LGBT Suicide a Shocking, Yet Unsurprising, Event

LGBT suicide

LGBT suicide rates are stunningly high.  In studies that encompass PFLAG (Parents, Families and Friends of Lesbian and Gay), California State University and Pediatrics, it is estimated that the suicide rates for the LGBT segment of the population comprises up to 30 to 40 percent of those who successfully complete suicide.  Any suicide is a truly shocking event; however, in the case of suicides in the LGBT segment of the population, it may not be all that surprising that individuals who identify as LGBT choose to attempt suicide.

One of the biggest stresses that anyone, let alone someone who is lesbian, gay, transgender or bisexual, can endure is living a life based on a lie.  That is why so many celebrate when a celebrity chooses to come out, but when someone is worried about coming out, fearing a lack of acceptance, they may choose to remain closeted.  They lead a life where everything seems as it should, but in reality, nothing is as it should be, as the person is not living as the person they are, as they are fundamentally denying who they are.  This can lead to a sense of confusion, resentment that they cannot ultimately come out of the closet, and plain old fear that they will not be accepted.  That can very definitely contribute to the fairly unsurprising statistics that LGBT suicide occurs at a higher rate than previously anticipated.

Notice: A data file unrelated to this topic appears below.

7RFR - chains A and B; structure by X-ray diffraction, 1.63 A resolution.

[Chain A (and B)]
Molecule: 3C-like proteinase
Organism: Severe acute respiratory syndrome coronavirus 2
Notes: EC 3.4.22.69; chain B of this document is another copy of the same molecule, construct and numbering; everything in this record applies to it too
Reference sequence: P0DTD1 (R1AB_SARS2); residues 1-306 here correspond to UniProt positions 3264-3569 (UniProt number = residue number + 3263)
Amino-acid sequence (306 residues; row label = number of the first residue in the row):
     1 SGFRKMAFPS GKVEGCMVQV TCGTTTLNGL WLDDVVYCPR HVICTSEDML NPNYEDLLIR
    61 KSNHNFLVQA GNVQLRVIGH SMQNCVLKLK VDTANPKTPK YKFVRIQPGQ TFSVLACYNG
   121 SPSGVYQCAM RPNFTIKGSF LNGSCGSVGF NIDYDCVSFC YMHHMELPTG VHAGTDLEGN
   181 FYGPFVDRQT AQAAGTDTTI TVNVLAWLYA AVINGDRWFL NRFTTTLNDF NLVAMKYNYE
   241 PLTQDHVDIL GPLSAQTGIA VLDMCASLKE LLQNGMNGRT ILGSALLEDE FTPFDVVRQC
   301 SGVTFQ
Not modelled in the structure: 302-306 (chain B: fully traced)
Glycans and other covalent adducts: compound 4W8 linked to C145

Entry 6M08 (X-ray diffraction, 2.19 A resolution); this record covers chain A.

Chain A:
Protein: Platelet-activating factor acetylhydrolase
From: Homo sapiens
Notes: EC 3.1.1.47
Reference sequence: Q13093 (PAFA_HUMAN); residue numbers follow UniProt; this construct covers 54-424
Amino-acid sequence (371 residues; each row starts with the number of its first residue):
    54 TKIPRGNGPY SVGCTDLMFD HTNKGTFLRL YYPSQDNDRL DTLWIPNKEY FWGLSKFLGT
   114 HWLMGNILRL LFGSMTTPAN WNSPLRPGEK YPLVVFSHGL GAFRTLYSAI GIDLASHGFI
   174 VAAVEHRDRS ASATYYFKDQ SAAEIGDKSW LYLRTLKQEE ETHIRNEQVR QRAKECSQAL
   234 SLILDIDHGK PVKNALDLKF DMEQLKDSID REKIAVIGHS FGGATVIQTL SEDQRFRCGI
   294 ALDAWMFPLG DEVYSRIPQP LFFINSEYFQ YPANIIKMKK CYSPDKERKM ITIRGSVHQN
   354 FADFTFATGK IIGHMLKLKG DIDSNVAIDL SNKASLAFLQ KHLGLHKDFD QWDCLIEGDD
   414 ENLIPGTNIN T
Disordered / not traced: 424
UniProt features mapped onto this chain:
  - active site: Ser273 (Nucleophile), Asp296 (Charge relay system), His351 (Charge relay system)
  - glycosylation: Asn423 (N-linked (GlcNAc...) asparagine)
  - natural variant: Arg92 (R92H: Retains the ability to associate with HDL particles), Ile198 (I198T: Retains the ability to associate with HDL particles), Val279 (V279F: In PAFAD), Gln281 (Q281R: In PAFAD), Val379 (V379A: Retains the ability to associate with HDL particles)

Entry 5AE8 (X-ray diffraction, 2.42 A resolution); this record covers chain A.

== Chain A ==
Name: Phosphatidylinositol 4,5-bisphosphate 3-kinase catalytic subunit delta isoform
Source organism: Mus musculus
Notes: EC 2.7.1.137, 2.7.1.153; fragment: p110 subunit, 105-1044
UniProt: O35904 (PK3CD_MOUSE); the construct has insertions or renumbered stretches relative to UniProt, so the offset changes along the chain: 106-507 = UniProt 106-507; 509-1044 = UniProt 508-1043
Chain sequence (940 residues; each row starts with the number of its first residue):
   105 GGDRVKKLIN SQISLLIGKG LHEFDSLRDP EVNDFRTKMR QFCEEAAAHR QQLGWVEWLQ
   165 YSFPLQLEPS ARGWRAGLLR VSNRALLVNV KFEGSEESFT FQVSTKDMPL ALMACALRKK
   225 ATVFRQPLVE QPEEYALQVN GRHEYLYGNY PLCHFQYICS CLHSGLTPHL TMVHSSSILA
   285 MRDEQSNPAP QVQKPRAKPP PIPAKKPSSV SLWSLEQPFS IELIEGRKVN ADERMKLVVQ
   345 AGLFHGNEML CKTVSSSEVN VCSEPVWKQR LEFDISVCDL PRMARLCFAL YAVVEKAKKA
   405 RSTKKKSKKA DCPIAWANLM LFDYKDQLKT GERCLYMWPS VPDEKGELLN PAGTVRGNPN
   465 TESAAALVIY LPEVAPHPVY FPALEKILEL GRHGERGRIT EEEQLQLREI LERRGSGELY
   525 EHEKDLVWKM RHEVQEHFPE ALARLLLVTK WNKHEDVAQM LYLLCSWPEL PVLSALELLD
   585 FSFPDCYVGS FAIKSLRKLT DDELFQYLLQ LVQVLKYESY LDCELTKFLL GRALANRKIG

The coming out process is difficult enough, and people may not come out simply because there are those around them who simply are not willing to accept them as they are.  The ignorance that continues as a result of homophobia is simply due to lack of education and concerns, perhaps, that those who are part of the LGBT population will “turn them gay.”  Here’s the thing – you cannot turn someone gay any more than you can “turn” someone straight.  There’s a very definite culture clash that occurs at times between the straight and non-straight segments of the global population that takes some work to overcome.  Sometimes, that culture clash alone can lead to higher instances of LGBT suicide.

Some of the confusion may come in where it appears as though being LGBT is what ultimately drives the suicide rates up.  This is not the case; there are a variety of factors that contribute to any one choosing to commit suicide, including ongoing bullying behaviors, mental health issues, and a lack of a support network.  There is undue stress that comes with realizing you are living a life that is not authentic, particularly when you are closeted.  How can you find love, true happiness and joy in your authentic self when you feel as though you are the target of ignorance, it’s difficult to feel happy and it’s easy to get engaged in depressive behaviors and feel as though you are truly alone.

Higher instances of LGBT suicide occur because that particular segment of the population feels a high degree of personal stress because it is their own sense of who they are that becomes under attack.  This is either because they believe – either mistakenly or not – that they will no longer be respected or cared for if they come out of the closet, or they feel as though it is too risky to come out, for whatever reason.  Regardless of the reason, the higher rates of LGBT suicide are shocking, but not entirely surprising.

By Christina St-Jean


Trinity College Dublin

Durham Region


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